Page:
Ursula K. Le Guin will receive National Book Foundation award

Celebrated science-fiction and fantasy writer Ursula K. Le Guin in front of a portrait painted by Henk Pander.
(Benjamin Reed / For The Times)

Science fiction-fantasy legend Ursula K. Le Guin will be awarded the National Book Foundation’s Medal for Distinguished Contribution to American Letters, the group announced Tuesday. Le Guin, 84, will be the 27th winner of the medal and the second science fiction-fantasy author to receive the honor (after Stephen King in 2003).

Portland, Ore., novelist Le Guin is a familiar name not just to fantasy fans but to pretty much everybody in the literary world. She’s perhaps best known for her groundbreaking 1969 science fiction novel “The Left Hand of Darkness,” widely considered one of the best novels in the genre as well as a landmark of feminist literature. It’s also the source of one of her best-known quotes: “One voice, speaking truth is a greater force than fleets and armies, given time; plenty of time.”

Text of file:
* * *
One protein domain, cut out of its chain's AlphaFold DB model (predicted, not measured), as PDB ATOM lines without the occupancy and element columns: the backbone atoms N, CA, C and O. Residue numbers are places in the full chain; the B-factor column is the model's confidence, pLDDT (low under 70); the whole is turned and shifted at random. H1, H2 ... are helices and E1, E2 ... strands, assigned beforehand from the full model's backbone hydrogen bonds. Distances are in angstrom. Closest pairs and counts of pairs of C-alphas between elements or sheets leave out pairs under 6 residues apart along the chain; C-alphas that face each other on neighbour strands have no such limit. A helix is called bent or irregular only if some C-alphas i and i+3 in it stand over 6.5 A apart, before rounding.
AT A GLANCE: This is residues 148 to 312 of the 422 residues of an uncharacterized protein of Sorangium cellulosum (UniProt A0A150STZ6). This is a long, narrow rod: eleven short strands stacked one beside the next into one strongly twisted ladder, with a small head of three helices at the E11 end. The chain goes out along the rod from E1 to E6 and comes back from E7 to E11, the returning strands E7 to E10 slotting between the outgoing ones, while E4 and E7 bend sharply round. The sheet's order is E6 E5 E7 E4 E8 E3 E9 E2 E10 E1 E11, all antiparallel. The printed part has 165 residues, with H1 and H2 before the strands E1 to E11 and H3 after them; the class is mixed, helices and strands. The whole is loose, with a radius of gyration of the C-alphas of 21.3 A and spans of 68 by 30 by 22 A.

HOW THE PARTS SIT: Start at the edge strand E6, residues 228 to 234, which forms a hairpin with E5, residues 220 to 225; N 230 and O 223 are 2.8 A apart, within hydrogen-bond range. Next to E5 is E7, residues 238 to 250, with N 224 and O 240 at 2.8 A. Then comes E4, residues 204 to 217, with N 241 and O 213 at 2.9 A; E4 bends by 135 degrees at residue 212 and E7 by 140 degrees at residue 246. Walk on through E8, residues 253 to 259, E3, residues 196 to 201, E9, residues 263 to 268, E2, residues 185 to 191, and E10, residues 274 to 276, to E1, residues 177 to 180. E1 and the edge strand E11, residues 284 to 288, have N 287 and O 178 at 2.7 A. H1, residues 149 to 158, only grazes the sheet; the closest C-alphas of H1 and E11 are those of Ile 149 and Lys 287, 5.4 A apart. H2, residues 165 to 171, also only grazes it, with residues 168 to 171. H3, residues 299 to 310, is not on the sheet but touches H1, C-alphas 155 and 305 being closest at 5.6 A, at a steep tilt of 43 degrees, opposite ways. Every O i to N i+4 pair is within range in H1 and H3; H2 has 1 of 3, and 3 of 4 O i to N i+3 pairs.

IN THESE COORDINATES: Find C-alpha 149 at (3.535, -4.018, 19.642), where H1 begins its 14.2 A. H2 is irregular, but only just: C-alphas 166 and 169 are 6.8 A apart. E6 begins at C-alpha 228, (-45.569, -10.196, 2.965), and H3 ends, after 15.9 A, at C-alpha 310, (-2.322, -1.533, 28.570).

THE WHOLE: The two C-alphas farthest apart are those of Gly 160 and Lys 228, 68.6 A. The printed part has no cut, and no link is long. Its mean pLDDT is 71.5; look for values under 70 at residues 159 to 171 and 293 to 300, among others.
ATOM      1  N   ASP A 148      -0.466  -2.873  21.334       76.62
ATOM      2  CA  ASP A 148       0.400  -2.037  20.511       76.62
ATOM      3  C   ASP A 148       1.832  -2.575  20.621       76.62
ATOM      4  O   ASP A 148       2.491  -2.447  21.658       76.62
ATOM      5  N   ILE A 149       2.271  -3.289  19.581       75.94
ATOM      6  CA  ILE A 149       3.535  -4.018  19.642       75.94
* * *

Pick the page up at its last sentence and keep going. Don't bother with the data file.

Others know her as the author of the “Earthsea” books, a fantasy cycle written for young adults but admired by readers of all ages. Her latest novel, “Lavinia,” was published in 2008.


Although Le Guin is mostly known as a science fiction-fantasy author, she has a complicated relationship with those labels. In a 2008 interview with author Alexander Chee, Le Guin noted, “I am shortlisted for major awards, but the awards go to people like De Lillo and MacCarthy who also write science fiction, using the tropes and loci and metaphors of science fiction, but fastidiously keep their literary skirts from being defiled by the name of genre.”

Past recipients of the Medal for Distinguished Contribution to American Letters include Toni Morrison, Maxine Hong Kingston, John Updike, Judy Blume and Oprah Winfrey. Le Guin will receive the medal on Nov. 19 at the National Book Awards. It will be presented by Neil Gaiman, another genre-bending author known for his work in science fiction and fantasy.